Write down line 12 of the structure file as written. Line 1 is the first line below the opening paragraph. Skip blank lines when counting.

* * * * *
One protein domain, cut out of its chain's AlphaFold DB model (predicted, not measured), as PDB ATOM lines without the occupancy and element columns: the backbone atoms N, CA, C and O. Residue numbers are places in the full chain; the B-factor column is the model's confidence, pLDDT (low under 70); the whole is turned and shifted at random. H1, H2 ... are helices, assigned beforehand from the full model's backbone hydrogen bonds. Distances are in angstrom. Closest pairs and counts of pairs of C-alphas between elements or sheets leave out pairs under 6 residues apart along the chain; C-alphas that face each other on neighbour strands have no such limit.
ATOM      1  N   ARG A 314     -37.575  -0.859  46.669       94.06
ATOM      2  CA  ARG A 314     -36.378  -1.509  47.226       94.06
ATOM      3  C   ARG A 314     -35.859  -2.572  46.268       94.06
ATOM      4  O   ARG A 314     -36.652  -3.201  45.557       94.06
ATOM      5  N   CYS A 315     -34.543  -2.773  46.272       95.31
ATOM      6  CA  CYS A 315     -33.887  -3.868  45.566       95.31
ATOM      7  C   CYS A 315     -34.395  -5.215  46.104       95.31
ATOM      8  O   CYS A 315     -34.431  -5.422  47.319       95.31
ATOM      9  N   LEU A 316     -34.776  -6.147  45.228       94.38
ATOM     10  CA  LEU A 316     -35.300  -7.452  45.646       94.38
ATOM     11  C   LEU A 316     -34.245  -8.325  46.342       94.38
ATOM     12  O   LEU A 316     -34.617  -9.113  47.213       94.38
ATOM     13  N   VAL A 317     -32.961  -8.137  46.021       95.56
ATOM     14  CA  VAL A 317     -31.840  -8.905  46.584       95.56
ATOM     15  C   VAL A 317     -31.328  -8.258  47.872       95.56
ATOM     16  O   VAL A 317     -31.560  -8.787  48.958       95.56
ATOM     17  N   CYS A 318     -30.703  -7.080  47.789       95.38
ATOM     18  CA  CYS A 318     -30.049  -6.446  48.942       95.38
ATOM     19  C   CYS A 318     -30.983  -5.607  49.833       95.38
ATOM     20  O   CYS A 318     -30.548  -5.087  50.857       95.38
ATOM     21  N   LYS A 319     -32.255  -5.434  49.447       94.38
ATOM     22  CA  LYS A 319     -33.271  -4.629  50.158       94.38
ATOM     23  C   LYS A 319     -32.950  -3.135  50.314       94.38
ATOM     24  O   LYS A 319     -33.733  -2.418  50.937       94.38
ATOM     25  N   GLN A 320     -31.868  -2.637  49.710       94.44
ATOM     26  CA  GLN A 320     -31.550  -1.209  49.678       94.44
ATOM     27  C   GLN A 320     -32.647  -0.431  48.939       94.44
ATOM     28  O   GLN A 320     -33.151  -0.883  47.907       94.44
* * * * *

ATOM     12  O   LEU A 316     -34.617  -9.113  47.213       94.38